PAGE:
Skip to main content

GATA1-induced upregulation of LINC01503 promotes carboplatin resistance in ovarian carcinoma by upregulating PD-L1 via sponging miR-766-5p

Abstract

Background

Ovarian Carcinoma (OCa) is a high-mortality malignancy derived from female reproductive system. Increasing evidence has identified long non-coding RNAs (lncRNAs) as important regulators in OCa chemoresistance. In this study, we intended to explore the role of LINC01503 in OCa resistance to carboplatin (CBP).

Methods

Gene expression was measured by reverse transcription-quantitative PCR (RT-qPCR) in OCa cells. Western blot was adopted to detect protein levels of GATA1, PD-L1, E-cadherin, N-cadherin, Vimentin, Bcl-2, Bax, cleaved caspase-3. To assess the effects of LINC01503 on the resistance of OCa cells to CBP, Cell Counting Kit-8 (CCK-8), colony formation, Transwell, and flow cytometry experiments were performed to evaluate half-maximal inhibitory concentration (IC50), cell viability, migrative and invasive ability, as well as cell apoptosis. Dual-luciferase reporter assay was employed to assess the associations between the genes.

Results

LINC01503 was upregulated in CBP-resistant OCa cells. LINC01503 knockdown reduced CBP resistance in OCa cells. Besides, GATA-binding protein 1 (GATA1) activated LINC01503 transcription in CBP-resistant OCa cells. MiR-766-5p was lowly expressed in CBP-resistant cells and confirmed as a target for LINC01503. In addition, miR-766-5p overexpression increased CBP sensitivity in OCa cells. PD-L1 was verified as the target of miR-766-5p. Besides, LINC01503 upregulated PD-L1 level by regulating miR-766-5p. Furthermore, rescue experiments showed that PD-L1 overexpression abrogated the inhibited impacts of blocking LINC01503 on CBP resistance in OCa cells.

Conclusion

GATA1-induced LINC01503 expedited CBP resistance in OCa cells via the miR-766-5p/PD-L1 axis, providing a new target for improving the efficacy of OCa chemotherapy.

Graphical Abstract

Introduction

As a major fatal cancer type among gynecologic malignancies worldwide, Ovarian Carcinoma (OCa) is characterized by multidrug resistance, early-onset metastasis, recurrence, and poor prognosis [1, 2]. Due to untypical symptoms and uncertain screening results, a great number of OCa patients were diagnosed at advanced stages, resulting in an unsatisfactory 5-year survival rate of OCa patients [3, 4]. Currently, the first-line therapy for patients with OCa is mainly surgical resection supplemented by chemotherapy with platinum-based drugs, including carboplatin (CBP) [5, 6]. Chemotherapy can effectively prolong the survival time of patients with advanced OCa; however, longtime chemotherapy may also induce drug resistance, thereby leading to recurrence, metastasis, and even death [7]. Hence, a better understanding of the chemoresistance-associated mechanisms in OCa is necessary to improve the prognosis of OCa patients.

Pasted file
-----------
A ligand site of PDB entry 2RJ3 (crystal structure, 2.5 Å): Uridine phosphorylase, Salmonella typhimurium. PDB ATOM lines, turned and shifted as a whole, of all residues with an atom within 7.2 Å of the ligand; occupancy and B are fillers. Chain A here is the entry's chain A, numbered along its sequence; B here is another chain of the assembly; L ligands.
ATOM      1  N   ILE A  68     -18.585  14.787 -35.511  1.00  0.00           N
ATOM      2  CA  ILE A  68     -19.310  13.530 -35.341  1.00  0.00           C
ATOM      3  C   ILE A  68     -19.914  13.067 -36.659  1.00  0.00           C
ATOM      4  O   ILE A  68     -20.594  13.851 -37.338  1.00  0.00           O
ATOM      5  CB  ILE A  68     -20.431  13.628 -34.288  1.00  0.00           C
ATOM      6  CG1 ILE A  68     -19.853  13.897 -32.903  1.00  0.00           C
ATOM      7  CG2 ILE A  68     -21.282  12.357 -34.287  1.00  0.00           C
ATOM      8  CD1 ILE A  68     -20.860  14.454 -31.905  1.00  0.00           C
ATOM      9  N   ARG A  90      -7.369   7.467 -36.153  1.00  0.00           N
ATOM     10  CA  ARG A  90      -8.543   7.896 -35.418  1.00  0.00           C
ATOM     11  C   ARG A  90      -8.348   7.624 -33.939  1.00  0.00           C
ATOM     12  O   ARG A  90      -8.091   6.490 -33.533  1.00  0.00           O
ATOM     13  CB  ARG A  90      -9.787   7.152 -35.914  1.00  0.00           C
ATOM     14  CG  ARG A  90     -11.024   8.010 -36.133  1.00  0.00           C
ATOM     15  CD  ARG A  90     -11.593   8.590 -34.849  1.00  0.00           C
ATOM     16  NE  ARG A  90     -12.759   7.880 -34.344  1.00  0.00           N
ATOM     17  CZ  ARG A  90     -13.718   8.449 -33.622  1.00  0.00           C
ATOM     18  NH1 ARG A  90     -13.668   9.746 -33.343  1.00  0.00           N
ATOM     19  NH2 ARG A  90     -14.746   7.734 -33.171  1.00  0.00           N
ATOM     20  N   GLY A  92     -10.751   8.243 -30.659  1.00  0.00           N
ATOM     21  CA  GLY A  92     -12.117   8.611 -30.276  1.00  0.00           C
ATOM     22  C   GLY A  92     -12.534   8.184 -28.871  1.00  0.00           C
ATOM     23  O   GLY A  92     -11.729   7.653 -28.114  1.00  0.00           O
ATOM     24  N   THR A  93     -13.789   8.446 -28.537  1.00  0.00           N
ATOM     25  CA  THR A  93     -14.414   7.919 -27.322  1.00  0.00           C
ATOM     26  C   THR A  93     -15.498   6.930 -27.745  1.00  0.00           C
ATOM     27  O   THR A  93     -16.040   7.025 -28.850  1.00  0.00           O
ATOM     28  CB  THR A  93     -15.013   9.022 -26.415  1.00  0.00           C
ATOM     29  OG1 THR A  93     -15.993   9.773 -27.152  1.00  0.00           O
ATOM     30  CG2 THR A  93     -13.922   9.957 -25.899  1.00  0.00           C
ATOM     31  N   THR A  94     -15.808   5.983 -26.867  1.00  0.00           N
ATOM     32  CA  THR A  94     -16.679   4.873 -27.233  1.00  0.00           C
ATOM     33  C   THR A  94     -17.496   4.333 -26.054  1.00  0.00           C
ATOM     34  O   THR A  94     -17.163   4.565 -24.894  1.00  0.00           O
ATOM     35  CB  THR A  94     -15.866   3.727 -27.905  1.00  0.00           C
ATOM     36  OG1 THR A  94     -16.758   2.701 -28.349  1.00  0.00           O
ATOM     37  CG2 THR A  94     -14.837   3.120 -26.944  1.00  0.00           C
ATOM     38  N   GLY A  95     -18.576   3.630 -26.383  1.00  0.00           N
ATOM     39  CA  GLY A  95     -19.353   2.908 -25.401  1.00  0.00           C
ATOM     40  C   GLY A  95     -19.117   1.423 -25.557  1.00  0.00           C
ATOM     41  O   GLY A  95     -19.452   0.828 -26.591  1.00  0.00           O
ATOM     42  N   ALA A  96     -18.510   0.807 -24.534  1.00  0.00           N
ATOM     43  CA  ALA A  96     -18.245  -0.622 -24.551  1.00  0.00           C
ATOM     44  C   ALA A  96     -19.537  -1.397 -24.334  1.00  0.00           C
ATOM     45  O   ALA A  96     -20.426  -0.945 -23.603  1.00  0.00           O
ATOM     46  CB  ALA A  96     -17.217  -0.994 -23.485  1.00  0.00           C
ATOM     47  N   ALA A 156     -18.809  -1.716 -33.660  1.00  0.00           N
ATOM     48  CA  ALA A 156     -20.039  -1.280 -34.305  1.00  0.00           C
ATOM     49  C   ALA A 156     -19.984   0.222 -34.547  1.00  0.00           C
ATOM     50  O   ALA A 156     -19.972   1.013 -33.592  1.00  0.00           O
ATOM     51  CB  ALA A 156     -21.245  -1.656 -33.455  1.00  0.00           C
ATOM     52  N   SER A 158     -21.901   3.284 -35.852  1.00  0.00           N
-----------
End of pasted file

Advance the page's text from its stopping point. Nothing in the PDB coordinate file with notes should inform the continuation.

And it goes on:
Long noncoding RNAs (lncRNAs) are RNAs (> 200 nucleotides) with no protein-coding capabilities [8]. Increasing evidence has demonstrated that multiple lncRNAs are dysregulated in human cancers and participated in tumor progression and even drug resistance. It has been identified by a number of studies that lncRNA can promote OCa progression and chemoresistance. To cite an instance, Li et al. reported that lncRNA UCA1 conferred cisplatin resistance in OCa by upregulating FOSL2 via miR-143 [9]. Zhao et al. discovered that lncRNA SDHAP1 attenuated sensitivity to paclitaxel in OCa via the miR-4465/EIF4G2 axis [10]. A report from Zhao et al. revealed that lncRNA-PRLB aggravated chemoresistance to paclitaxel in OCa via the RSF1/NF-κB pathway [11]. Teschendorff et al. also disclosed that lncRNA HOTAIR was closely associated with CBP resistance in OCa patients treated with CBP [12]. LINC01503 is a novel lncRNA that has been identified to be highly expressed in multiple human cancers and expedites cancer progression, including cancer derived from female reproductive system. For example, a report from Xie et al. revealed that LINC01503 exhibited high expression in squamous cell carcinoma and promoted cancer progression [13]. In addition, it was discovered that LINC01503 facilitated the malignant development of non-small-cell lung cancer by upregulating LASP1 as a sponge for miR-342-3p [14]. Furthermore, Peng et al. reported that LINC01503 was overexpressed in cervical cancer (CC) and contributed to CC tumorigenesis as an oncogene [15]. Additionally, a previous report from Li et al. identified LINC01503 as a lncRNA closely associated with OCa survival [16]. However, whether LINC01503 is involved in CBP resistance in OCa cells has never been studied.

Therefore, we intended to investigate whether LINC01503 could mediate CBP sensitivity in OCa via the miR-766-5p/PD-L1 axis, so as to find a new biomarker and develop novel strategies to attenuate CBP resistance in OCa.

Materials and methods

Cell culture and CBP treatment